The following is a brief summary of my recent postings on "Preventing the Failure of the Messianic Jewish Movement." It includes a response to those who imagine my approach to be weak on the New Covenant, as well as an application of this series for your thinking and action as observers, participants, and/or leaders in the Messianic Jewish Movement.
I believe that the Messianic Jewish Movement is in danger of failing entirely. This doesn’t mean everyone is failing, that every congregation is failing, that failure is all we find everywhere, or that very good people are not doing very good work. But it does mean that in general, the Messianic Jewish Movement seems in danger of failing when all is said and done. But failure can only be registered where there is a known goal toward which one has been striving. To the extent that we are vague or malleable in our goals, we can avoid any sense of having failed . . . but at what cost?
At its root, the Messianic Jewish Movement is in jeopardy of failing because the leaders of the Movement have not discerned, asked, or answered what I term “the Core Question.” And here it is:
“For what unique purpose did God raise up the Messianic Jewish Movement?”
This failure to ask this question could easily lead to “The Ephesian Consequence,” about which the Risen Messiah warned the congregation in Ephesus, in Revelation chapter two. Even though he lists many good and admirable things they had done, just as many in our Movement have done admirable things, he warns that because they have left their first love, failing to achieve the purpose for which he raised them up, unless they repent, he will remove their candlestick. And this is the Ephesian Consequence of which we ought to be wary.
If the Messianic Jewish Movement fails to fulfill the purpose for which God raised us up, why should we assume the Messiah will not remove our candelstick?
Look at it this way: If God allowed his Holy Temple to be destroyed not once but twice due to the presumption of his people, then without a doubt the Messianic Jewish Movement could be left bereft without even so much as a retaining wall to pray against.
And this is why it is crucial that we determine the purpose for which God raised up our movement, applying ourselves to accomplishing that purpose. Again, our core question is this: "For what unique purpose did God raise up the Messianic Jewish Movement."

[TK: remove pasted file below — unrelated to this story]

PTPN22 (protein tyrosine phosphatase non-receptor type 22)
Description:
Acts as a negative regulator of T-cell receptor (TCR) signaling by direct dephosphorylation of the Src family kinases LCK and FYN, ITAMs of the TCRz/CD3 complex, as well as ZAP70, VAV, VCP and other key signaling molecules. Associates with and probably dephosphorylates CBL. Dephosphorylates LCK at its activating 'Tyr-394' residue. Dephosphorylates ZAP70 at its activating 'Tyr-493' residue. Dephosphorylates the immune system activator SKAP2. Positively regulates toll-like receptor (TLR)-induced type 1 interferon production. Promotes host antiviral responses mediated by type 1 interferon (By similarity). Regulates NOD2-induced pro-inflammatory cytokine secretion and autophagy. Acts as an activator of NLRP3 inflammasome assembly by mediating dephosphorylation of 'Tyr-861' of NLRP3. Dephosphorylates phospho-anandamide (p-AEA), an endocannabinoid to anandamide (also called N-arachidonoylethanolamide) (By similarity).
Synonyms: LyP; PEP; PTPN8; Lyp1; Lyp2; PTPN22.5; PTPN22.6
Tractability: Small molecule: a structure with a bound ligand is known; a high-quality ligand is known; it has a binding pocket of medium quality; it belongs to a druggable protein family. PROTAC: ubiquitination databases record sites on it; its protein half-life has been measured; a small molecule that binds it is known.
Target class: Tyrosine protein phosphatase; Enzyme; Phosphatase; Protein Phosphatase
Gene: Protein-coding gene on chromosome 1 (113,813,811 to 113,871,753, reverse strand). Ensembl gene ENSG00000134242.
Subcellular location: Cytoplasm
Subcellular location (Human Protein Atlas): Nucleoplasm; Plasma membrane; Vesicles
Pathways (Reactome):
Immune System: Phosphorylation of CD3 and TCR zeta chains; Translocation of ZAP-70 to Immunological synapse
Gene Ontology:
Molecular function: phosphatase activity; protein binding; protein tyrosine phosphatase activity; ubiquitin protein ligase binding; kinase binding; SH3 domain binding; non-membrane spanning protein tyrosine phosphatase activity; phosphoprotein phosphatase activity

Before answering the Core Question, two prior questions must be asked answered.
The first prior question is this:
What is God up to in the world?
My shorthand answer is what I term “God’s dream,” something which recurs in whole or in part throughout Scripture.
God’s dream is this: “I will be their God, they shall be my peoples, and I will dwell in the midst of them.”
God’s people Israel is central to this enterprise because they were and remain the first, central, and instrumental people of whom He desired and determined that “I will be their God, they shall be my people, and I will dwell in the midst of them.” However, at the end of all things this term “people” is pluralized to “peoples” because although Israel remains forever the foundational people of God, God wills himself to be the God not of one people only, but of all peoples. This is why we read this spectacular conclusion in Revelation 21:3 –
And I heard a loud voice from the throne saying, “See, the home of God is among mortals. He will dwell with them; they will be his peoples, and God himself will be with them."
The editors of the New Revised Standard Version of the New Testament are to be commended for translating the term “peoples,” because most translators prefer a more conventional, and likely wrong textual tradition which simply says “people.” The term is actually “laoi”—“peoples” plural. This is God’s dream—it is what he is up to in the world.
The second prior question is this:
What is God’s purpose for his people Israel?
God’s purpose for his people Israel is to manifest his glory in the sight of all nations, and all things visible and invisible through his people Israel and his dealings with them.
You may check with my earlier posting where I explore this a at greater length (see here). This at last brings us to answering our Core Question:
For what unique purpose did God raise up the Messianic Jewish Movement?
God raised up the Messianic Jewish Movement that we might be a seed, a sign, a demonstration, and a catalyst of His consummating purposes for His people Israel to the end that he be glorified as Israel’s God and Israel be vindicated as His people, to the everlasting benefit of Israel, the nations, and the cosmos.
The purpose outlined above is robust and biblical. We examined it closely (here). Following is an abbreviated summary:
Seed - This seed function is wrapped up in our seeing ourselves as part of “the Remnant of Israel.” like Noah’s family in the ark, we are to be a seed from which will grow the fulfillment God’s consummating purposes for his people Israel.
Sign – As a sign we are to be a living demonstration that something is coming, something remarkable from God, a divine inbreaking.